Lawyers are often sharp people, but they sometimes live dangerously -- with a tendency to gloat so much that they lose track of what is actually right.
When German Finance Minister Wolfgang Schäuble, a trained lawyer, announced an agreement on Wednesday night in Brussels on the long negotiated EU banking union, observers might have been left thinking that he is precisely this type of lawyer.
On paper, Schäuble and his negotiators are right about very many points. They succeeded in ensuring that in 2016, the Single Resolution Mechanism will go into effect alongside the European Union banking supervisory authority. The provision will mean that failing banks inside the euro zone can be liquidated in the future without requiring German taxpayers to cover the costs of mountains of debt built up by Italian or Spanish institutes.
They also backed the European Commission, which wanted to become the top decision-maker when it comes to liquidating banks. The Commission will now be allowed to make formal decisions, but only in close coordination with national ministers from the member states.
But it goes even farther. Negotiators from Berlin have also created an intergovernmental treaty, to be negotiated by the start of 2014, that they believe will protect Germany from any challenges at its Constitutional Court that might arise out of the banking union.
They also established a very strict "liability cascade" that will require bank shareholders, bond holders and depositors with assets of over 100,000 ($137,000) to cover the costs of a bank's liquidation before any other aid kicks in. The banks are also required to pay around 55 billion into an emergency fund over the next 10 years. Until that fund has been filled, in addition to national safeguards, the permanent euro bailout fund, the European Stability Mechanism, will also be available for aid. However, any funds would have to be borrowed by a national government on behalf of banks, and that country would also be liable for the loan. This provision is expected to be in place at least until 2026.
The government in Berlin put a strong emphasis on preventing the ESM, with its billions in funding, from being used to recapitalize debt-ridden European banks. Schäuble was alone with this position during negotiations, completely isolating himself from the other 16 finance ministers from euro-zone countries. Brussels insiders report that it was "extremely unusual because normally at least a few countries share Germany's position."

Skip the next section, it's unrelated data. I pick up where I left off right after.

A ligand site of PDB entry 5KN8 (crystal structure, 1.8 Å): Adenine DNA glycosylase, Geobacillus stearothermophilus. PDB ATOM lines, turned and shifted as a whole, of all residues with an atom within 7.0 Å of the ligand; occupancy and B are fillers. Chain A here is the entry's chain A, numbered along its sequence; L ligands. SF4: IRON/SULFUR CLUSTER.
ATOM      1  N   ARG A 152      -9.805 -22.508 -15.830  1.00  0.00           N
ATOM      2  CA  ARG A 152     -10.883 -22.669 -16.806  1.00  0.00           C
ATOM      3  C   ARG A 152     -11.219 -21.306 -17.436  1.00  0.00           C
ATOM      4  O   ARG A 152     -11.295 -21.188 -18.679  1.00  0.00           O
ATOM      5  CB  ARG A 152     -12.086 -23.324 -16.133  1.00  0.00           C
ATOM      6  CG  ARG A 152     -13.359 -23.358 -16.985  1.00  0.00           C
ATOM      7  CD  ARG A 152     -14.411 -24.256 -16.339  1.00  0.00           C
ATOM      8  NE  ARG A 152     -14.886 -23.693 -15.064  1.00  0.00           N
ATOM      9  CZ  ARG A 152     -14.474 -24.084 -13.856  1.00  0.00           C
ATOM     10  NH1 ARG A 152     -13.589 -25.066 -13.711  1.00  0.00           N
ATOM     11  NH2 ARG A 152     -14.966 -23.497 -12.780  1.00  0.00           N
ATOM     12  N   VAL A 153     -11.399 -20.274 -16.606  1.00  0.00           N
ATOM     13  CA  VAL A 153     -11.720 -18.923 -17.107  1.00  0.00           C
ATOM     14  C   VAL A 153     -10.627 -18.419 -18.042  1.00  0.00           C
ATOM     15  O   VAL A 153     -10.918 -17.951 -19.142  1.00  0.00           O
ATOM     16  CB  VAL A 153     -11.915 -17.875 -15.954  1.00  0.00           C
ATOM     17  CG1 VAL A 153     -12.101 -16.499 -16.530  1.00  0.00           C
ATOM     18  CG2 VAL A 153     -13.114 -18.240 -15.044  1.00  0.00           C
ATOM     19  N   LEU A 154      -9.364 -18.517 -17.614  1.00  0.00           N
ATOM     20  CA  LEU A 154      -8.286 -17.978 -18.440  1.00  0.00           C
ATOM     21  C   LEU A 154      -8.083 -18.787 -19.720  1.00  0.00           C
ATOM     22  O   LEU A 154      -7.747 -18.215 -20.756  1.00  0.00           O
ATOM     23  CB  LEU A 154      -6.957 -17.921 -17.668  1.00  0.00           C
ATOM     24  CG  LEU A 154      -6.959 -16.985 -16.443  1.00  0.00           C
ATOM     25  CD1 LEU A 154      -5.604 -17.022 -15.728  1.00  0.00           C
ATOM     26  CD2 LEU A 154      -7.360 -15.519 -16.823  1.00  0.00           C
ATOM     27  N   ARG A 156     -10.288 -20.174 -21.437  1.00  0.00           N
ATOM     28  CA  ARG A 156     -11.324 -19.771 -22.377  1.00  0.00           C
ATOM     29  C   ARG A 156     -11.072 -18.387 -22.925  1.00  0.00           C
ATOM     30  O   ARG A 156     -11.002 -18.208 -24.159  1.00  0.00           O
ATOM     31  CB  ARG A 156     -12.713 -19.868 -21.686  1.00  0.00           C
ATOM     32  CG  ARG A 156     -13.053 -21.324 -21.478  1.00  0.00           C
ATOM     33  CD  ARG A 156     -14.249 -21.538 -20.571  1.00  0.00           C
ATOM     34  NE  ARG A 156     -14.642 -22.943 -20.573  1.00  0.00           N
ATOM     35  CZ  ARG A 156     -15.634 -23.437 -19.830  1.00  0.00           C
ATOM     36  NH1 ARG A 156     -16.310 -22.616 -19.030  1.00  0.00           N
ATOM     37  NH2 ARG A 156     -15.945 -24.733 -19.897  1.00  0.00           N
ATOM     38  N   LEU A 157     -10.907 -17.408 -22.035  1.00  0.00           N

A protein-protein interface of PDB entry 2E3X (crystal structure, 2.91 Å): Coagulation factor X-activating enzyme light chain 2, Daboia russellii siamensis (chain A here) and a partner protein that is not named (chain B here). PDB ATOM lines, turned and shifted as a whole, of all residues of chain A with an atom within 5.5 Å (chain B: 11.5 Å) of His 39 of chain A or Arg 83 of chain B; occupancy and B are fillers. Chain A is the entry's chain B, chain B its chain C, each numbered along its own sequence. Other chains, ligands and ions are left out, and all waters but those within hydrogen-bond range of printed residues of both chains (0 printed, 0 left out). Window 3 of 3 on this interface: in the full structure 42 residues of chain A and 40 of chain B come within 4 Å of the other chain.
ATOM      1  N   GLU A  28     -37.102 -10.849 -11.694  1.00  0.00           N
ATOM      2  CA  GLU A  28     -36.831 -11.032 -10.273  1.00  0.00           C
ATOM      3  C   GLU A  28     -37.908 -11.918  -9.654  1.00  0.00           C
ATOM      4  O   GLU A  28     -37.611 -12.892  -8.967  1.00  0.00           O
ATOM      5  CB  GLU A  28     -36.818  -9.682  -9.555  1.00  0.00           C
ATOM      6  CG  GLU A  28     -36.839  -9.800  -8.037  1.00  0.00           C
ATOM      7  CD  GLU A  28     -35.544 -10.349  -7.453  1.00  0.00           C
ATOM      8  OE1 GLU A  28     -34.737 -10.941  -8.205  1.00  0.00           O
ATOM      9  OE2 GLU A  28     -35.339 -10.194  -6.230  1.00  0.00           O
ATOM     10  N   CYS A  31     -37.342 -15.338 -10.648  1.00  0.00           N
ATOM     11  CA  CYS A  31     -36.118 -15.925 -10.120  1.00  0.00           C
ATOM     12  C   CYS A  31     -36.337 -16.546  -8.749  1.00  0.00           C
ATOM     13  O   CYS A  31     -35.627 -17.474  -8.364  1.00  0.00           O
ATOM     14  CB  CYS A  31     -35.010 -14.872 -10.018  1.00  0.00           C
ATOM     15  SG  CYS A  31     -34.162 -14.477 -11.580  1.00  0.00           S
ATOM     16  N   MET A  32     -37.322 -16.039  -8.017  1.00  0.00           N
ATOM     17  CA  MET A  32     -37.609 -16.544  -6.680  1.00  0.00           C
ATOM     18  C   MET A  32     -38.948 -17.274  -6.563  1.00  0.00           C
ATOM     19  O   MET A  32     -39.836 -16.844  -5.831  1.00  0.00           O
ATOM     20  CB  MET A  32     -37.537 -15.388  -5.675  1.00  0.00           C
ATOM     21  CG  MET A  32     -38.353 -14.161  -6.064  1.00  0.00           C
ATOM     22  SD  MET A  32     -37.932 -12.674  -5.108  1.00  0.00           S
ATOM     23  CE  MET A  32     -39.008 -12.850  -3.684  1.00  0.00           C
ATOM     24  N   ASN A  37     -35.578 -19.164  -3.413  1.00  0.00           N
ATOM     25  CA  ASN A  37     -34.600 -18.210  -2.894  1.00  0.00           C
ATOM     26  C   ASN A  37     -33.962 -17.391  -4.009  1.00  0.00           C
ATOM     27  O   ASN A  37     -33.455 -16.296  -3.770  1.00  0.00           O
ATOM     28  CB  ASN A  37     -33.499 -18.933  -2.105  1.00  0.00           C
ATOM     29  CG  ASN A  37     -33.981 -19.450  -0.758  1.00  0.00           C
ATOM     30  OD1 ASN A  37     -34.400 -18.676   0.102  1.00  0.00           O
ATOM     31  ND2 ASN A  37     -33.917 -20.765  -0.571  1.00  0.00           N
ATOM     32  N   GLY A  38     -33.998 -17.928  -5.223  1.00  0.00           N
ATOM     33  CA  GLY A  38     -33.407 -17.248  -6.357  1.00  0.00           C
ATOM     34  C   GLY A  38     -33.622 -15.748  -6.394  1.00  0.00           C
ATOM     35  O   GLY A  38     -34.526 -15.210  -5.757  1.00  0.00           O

A Victory for Whom?
To have succeeded in pushing all this through is a huge victory for the finance minister, particularly given that he was able to do so while he was at the same time defending his own job during coalition talks to form Chancellor Angela Merkel's new government in Berlin.
But is this really the right kind of agreement for Germany and Europe? Schäuble himself said that the compromise would mean a union made of wood rather than steel because it would not be accompanied by any treaty change. But did he spend any time thinking about how brittle several aspects of the deal are?
For one thing, it's complicated. If a bank falls into real trouble, a committee comprised of national banking supervisors and EU representatives will decide on its liquidation. The European Commission has the power to veto the decision. If that happens, then the national finance ministers have the last word. Sound complicated? It is. The Financial Times estimates, "In total, the process could involve nine committees and up to 143 votes cast." That's a lot to manage over the weekend's time that might be all that's available to decide on winding down a bank.
For another, it's underfinanced. By 2026, the new banking resolution fund is expected to be filled with a total of 55 billion. But during a deep financial crisis, this sum would get used up quickly. The rescue of a single Irish bank several years back required half that amount. An arrangement that lacks sufficient financing may not be credible on the markets, European Central Bank Vice President Vitor Constancio warned on Wednesday.
It doesn't go as far as its name implies, either. Much of the banking union will remain national. In addition to legacy problems at banks that still exist today, bailing out any new burdens will also largely remain the responsibility of national governments. Indeed, the banking union will initially remain a domestic affair, rendering the use of the word "union" a bit ironic at first.
Of course there's room for improvements -- in coordinating the resolution of banks and in financing, for example. If these improvements aren't made, though, the firewalls being built to protect Europe's financial system that Berlin is so proud of may not be strong enough. Who is going to step in to cover the costs if Europe is threatened in five years with another major banking crisis that extends beyond the means of national governments? It will take longer than five years to establish true joint European liability. The EU must arm itself for the "day after tomorrow," the Economist writes.
If it doesn't succeed in doing so, Schäuble's triumph could prove to be a costly one, because what could be yet more expensive than a crisis without a banking union? The answer is simple: A crisis preceded by a poorly constructed banking union that promised illusory security.